Microsoft and Android operating system vendor Cyanogen are partnering to integrate Microsoft apps and services with Cyanogen.
Financial terms of the Microsoft-Cyanogen deal, which had been rumored since last month and was officially announced on April 16, were not disclosed.
The arrangement between the two calls for Cyanogen to "integrate and distribute Microsoft's consumer apps and services" -- including productivity, messaging, utilities and cloud services -- with its Cyanogen Open OS Platform, which is due out later this year. Microsoft, for its part, will be creating "native integrations" of its apps and services for the Cyanogen OS. (In a similar vein, Microsoft also builds custom distributions of various core Microsoft apps for Amazon's Kindle Fire.)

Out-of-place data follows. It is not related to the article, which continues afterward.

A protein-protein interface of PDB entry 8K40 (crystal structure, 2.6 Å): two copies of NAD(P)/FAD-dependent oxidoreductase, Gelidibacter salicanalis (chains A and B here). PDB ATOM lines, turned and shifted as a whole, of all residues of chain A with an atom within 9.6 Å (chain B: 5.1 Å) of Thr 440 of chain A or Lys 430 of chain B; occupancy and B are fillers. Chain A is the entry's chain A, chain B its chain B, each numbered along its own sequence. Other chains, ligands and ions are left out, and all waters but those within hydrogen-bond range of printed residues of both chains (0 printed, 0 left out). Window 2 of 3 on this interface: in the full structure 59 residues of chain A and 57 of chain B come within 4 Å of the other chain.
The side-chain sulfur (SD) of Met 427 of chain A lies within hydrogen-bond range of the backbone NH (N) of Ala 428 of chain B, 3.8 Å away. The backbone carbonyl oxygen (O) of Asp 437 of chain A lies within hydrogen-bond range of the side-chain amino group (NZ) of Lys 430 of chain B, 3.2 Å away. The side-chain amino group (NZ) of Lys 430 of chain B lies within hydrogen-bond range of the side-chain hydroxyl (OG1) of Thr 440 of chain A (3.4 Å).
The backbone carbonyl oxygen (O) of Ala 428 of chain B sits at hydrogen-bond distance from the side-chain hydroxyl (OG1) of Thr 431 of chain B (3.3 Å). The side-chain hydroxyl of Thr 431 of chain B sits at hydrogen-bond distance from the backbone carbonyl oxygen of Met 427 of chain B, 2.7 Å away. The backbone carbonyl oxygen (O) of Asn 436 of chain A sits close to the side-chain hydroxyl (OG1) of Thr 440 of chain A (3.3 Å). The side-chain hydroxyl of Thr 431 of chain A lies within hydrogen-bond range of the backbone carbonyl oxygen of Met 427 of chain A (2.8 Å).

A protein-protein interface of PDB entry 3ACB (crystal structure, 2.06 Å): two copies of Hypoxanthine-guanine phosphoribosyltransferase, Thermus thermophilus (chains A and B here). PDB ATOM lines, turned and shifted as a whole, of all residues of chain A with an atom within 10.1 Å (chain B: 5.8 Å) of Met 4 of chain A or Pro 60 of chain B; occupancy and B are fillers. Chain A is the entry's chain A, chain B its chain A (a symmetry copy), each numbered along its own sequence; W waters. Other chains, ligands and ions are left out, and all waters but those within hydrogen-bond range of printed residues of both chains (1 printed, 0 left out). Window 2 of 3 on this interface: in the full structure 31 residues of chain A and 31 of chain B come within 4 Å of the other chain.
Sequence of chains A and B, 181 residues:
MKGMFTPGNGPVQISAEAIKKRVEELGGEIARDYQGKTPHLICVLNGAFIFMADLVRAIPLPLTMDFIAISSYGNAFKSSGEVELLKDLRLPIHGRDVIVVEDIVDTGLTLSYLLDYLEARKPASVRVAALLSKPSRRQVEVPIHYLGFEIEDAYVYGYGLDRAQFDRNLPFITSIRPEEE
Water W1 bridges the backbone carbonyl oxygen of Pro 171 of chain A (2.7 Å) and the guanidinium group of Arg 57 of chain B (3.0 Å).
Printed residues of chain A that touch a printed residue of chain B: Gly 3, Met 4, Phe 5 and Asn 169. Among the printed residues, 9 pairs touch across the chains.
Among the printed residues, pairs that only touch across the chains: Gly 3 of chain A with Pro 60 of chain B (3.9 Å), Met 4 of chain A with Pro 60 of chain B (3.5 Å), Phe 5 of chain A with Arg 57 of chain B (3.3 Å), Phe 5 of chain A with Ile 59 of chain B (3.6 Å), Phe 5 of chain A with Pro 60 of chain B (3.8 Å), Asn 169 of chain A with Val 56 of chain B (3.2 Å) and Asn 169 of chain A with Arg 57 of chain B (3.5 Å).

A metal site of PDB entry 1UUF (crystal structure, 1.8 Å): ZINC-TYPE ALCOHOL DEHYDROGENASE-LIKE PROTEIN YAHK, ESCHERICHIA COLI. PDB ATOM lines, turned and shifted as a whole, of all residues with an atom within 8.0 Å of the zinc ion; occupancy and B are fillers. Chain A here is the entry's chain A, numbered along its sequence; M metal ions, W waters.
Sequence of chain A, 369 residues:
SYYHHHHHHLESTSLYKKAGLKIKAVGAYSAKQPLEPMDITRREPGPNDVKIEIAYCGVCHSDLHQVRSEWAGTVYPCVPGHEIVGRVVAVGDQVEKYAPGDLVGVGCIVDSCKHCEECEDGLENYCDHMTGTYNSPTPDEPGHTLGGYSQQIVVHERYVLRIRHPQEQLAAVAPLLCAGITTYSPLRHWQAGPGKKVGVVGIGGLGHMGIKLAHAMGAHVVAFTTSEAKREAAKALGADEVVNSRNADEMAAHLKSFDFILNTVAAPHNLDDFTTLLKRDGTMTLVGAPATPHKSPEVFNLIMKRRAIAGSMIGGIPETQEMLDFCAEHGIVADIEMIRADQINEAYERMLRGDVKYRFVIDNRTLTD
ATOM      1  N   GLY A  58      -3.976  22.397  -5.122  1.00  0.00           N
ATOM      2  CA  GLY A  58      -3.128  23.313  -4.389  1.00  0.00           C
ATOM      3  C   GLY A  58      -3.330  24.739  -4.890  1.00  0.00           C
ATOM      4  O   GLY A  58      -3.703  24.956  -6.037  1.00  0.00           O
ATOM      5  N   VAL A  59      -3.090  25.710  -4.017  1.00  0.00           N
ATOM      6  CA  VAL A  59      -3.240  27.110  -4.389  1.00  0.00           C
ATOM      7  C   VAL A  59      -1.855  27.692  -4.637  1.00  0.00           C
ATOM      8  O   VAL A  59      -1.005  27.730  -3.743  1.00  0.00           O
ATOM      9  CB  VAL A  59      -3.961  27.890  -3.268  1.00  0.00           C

The specific services Microsoft will make available for Cyanogen include Office, Skype, OneDrive, OneNote, Outlook and Bing services, according to the Cyanogen press release about the deal (which I found via a link on The Verge).
The announcement of the Microsoft-Cyanogen deal follows by a day the launching by European antitrust officials have opened an investigation into Google's business practices involving Android.
Last month, Microsoft announced similar deals involving the bundling of a number of its services, including Office, Skype and OneDrive, on Samsung and Dell Android tablets.
Microsoft and Samsung also had forged a pact via which Samsung would bundle a number of Microsoft apps and services on its new Galaxy S6 phones. However, as Neowin.net reported earlier this week, Verizon and AT&T are removing some of those Microsoft services from the Samsung Galaxy S6 devices that they are selling at retail, while Sprint and T-Mobile are not doing so.